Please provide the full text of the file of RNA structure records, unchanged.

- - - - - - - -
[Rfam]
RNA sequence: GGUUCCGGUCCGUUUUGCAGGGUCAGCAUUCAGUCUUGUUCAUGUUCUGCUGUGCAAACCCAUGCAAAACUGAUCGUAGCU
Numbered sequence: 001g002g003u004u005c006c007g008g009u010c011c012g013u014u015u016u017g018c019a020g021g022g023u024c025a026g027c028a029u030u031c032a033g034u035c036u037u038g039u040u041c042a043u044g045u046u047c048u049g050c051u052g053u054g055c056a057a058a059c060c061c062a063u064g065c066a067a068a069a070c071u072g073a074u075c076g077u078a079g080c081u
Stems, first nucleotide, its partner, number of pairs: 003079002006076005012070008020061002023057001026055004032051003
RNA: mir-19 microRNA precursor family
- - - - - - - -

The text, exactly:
[Rfam]
RNA sequence: GGUUCCGGUCCGUUUUGCAGGGUCAGCAUUCAGUCUUGUUCAUGUUCUGCUGUGCAAACCCAUGCAAAACUGAUCGUAGCU
Numbered sequence: 001g002g003u004u005c006c007g008g009u010c011c012g013u014u015u016u017g018c019a020g021g022g023u024c025a026g027c028a029u030u031c032a033g034u035c036u037u038g039u040u041c042a043u044g045u046u047c048u049g050c051u052g053u054g055c056a057a058a059c060c061c062a063u064g065c066a067a068a069a070c071u072g073a074u075c076g077u078a079g080c081u
Stems, first nucleotide, its partner, number of pairs: 003079002006076005012070008020061002023057001026055004032051003
RNA: mir-19 microRNA precursor family